Doonside chasm grows seven months after #Durbanstorm

Ward 97 councillor, Andre Beetge shows how far the chasm has grown in almost seven while the municipality has been dragging its feet.

Following this week’s front page article in the South Coast Sun’s print edition about the growing chasm at a washaway site in Doonside’s Dick King Place, Ethekwini Council has yet to advise what action is to be taken.

The Sun reported that delays in repairs to the growing chasm, due to suspected political interference, has led to the collapse of the bank to more than double its original size.

This follows the initial damage which resulted after the October 2017 storm and subsequent further failure in stormwater infrastructure along the northern embankment of the Little Amanzimtoti River and Dick King Place.

Fourteen emergency projects in the larger Toti area, at an estimated cost of over R141-million, were quantified by eThekwini Municipality at the end of 2017, however Dick King Place was not among the prioritised projects.

READ ALSO: City delays storm damage repairs

The storm resulted in a total of 113 infrastructure repair projects necessitated across the city, totalling around R700-million (at the time) between the stormwater and engineering departments alone.

The projects were split into two lists, with the SUN reporting on the local projects which feature on list one in January.

Ward 97 councillor, Andre Beetge championed the matter during January’s full council sitting, where he elaborated on the extensive damage wrought in the one-in-50-year storm which remained unattended to in the southern parts of the city.

Certain projects which were awarded within days of his submission included work to Amanzimtoti Sports Centre in Riverside Road; Dawn Place in Athlone Park; 737 Kingsway above Wavecrest Road in Athlone Park, which sent tons of Kingsway’s foundation hurtling into houses below, and Good Hope Way in Astra Park.

READ ALSO: Urgent Amanzimtoti storm repairs to go ahead

City manager, Sipho Nzuza however called for a reassessment of projects contained in list two, which were in turn also adjusted to include provision for 50% of work to be subcontracted to local and emerging contractors.

Cllr Beetge said while there were still many projects waiting to be awarded, it appeared from discussions held with the city manager in March that he deemed some projects to no longer constitute an emergency. As such, they could rather be included in the 2018/19 financial budget year, thus reducing the need for irregular spending in terms of Section 36 of the Municipal Finance Management Act (MFMA).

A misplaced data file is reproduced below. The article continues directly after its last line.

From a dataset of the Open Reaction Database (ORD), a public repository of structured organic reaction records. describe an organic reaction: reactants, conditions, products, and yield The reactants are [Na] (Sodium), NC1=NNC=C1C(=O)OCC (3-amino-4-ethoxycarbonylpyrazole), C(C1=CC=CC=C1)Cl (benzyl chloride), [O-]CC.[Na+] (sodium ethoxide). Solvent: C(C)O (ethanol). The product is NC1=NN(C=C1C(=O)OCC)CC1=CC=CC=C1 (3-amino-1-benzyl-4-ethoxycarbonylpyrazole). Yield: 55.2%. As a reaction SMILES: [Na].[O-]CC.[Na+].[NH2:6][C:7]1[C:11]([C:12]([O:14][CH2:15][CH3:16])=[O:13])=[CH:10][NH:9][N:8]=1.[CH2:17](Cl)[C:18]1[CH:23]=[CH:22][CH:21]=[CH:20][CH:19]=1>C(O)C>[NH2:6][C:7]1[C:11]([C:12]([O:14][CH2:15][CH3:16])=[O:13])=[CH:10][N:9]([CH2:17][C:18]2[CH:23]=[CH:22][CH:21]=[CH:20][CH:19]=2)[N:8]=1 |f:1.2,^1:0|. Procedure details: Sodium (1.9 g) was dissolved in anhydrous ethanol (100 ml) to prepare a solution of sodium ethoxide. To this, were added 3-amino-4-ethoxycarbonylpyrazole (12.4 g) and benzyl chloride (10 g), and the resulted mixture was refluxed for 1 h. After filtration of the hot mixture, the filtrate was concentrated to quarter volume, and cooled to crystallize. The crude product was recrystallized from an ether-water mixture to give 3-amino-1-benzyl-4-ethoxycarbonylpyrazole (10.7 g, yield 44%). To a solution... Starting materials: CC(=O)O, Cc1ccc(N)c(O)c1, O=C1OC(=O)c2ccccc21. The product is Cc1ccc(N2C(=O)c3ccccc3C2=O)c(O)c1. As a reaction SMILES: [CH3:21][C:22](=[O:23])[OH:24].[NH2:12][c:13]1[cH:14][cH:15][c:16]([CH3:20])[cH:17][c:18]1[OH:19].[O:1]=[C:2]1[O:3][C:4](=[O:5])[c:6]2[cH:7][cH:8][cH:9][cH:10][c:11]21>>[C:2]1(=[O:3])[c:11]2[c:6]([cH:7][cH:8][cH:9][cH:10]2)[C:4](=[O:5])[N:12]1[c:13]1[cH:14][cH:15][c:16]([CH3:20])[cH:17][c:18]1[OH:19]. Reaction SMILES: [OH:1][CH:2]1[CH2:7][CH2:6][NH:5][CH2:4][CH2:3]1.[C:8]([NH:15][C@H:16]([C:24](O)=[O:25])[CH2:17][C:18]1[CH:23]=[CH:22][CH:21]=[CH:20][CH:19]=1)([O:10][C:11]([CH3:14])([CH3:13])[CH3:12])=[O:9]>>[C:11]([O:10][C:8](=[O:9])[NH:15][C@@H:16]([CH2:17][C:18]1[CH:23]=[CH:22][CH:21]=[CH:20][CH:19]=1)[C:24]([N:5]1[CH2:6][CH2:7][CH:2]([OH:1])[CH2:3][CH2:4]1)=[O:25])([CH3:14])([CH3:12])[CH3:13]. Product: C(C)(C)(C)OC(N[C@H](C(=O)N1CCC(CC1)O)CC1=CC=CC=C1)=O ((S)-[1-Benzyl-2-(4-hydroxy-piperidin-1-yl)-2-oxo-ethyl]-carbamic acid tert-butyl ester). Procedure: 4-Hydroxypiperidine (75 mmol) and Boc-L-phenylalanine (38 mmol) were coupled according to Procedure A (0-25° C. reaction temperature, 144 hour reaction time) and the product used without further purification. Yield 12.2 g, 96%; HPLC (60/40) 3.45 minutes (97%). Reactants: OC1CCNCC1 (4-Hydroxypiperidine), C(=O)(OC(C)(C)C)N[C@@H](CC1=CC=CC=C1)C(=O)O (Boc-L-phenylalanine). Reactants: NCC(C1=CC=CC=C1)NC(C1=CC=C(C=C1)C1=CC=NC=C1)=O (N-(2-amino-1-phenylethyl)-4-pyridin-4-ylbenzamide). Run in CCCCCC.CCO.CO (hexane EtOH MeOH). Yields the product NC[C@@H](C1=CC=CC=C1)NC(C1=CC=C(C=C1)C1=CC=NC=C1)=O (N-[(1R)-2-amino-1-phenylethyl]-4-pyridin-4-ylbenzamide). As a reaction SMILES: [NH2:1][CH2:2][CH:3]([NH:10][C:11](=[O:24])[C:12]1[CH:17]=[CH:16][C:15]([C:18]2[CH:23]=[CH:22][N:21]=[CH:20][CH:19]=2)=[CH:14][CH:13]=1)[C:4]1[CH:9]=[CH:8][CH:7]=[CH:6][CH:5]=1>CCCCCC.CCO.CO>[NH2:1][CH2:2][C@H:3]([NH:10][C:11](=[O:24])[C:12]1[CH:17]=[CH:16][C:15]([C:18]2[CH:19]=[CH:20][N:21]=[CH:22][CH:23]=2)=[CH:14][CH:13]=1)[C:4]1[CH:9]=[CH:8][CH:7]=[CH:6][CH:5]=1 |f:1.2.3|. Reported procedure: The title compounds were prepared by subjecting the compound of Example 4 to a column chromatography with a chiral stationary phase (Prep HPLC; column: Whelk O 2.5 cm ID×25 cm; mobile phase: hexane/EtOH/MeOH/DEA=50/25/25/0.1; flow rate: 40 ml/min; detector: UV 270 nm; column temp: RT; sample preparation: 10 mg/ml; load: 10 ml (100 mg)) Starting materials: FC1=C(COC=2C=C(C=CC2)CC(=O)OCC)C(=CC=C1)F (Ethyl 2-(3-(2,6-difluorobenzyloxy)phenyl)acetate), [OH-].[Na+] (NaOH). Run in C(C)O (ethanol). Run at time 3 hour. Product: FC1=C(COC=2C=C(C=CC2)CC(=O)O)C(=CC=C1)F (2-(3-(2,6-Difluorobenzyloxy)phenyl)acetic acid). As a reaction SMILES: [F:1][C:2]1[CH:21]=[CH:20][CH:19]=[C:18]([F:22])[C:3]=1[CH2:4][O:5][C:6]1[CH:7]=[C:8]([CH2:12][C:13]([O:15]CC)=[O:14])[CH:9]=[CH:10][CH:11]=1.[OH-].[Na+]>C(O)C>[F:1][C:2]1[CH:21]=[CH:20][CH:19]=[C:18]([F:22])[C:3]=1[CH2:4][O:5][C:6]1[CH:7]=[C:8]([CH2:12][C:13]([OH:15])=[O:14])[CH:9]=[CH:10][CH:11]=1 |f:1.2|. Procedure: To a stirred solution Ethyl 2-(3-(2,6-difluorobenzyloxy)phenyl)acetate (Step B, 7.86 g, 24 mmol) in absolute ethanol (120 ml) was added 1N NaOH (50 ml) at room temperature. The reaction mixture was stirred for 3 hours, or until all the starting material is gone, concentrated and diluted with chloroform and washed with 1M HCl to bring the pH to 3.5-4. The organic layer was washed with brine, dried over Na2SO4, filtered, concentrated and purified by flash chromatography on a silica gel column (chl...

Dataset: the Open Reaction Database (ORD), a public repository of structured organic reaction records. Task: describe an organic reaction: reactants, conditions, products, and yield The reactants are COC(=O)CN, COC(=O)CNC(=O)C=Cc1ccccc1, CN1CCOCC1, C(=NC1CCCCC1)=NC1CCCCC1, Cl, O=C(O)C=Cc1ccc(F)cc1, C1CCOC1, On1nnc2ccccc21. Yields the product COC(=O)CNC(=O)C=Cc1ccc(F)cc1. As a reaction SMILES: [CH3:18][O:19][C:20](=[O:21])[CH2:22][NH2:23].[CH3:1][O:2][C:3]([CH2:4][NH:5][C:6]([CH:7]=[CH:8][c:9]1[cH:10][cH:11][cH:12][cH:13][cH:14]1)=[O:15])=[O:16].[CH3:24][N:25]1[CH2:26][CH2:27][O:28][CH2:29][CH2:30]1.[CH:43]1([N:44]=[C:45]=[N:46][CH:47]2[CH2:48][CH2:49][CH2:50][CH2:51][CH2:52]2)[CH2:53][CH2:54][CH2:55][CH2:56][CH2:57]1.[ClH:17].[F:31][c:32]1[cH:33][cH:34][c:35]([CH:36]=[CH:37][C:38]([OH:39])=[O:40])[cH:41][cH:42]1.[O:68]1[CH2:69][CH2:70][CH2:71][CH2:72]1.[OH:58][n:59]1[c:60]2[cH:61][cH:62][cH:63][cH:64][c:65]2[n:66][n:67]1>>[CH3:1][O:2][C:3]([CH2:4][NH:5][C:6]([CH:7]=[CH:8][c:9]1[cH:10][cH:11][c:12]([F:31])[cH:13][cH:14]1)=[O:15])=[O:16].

Out of town visitors, Gerald and Louise Lewis of Springs check out the original damage to the bank along the Little Amanzimtoti River in this photo taken in November.

The Dick King Place project was one of the projects on list two. Despite Cllr Beetge pleading with the city manager to realise the seriousness of the washaway and the danger it poses to the nearby Warnadoone Lifesaving Club infrastructure, the constantly eroding site still remains unattended to.

“We are led to believe that a meeting was scheduled between the city manager and engineering cluster deputy city manager on Tuesday, 17 April, with the Dick King washaway being one of the agenda points (along with others which remain approved but not yet implemented) but we are not yet privy to that meeting’s outcome,” said Cllr Beetge.

The chasm has more than doubled in size.

“Sources in the engineering department also expressed their concern as provision was made for the second list to be split between emergency and urgent repairs, with projects deemed emergency (approved by council) receiving attention during this financial year and the urgent being delayed in anticipation of funding during the 2018/19 financial year.

The Dick King Place repair, along with others, was contained in a report which was approved by full council in early 2018, which in turn served as an instruction to the city manager to implement.

The fact that we find ourselves mere weeks away from seven months after the storm with no action, is cause for great concern – especially while the cavity increases literally by the day.

There is unsubstantiated corridor talk of political influence, not excluding higher level political discussion between business forums and groups such as MK veterans, to ensure projects are exclusively carried to them. Their lack of capacity might account for the delay, but we will not rest until the repair is done,” said Cllr Beetge.

The Sun awaits a response to its query on the matter, from eThekwini Municipality’s communications department.

 

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  AUTHOR
Earl Baillache
Journalist

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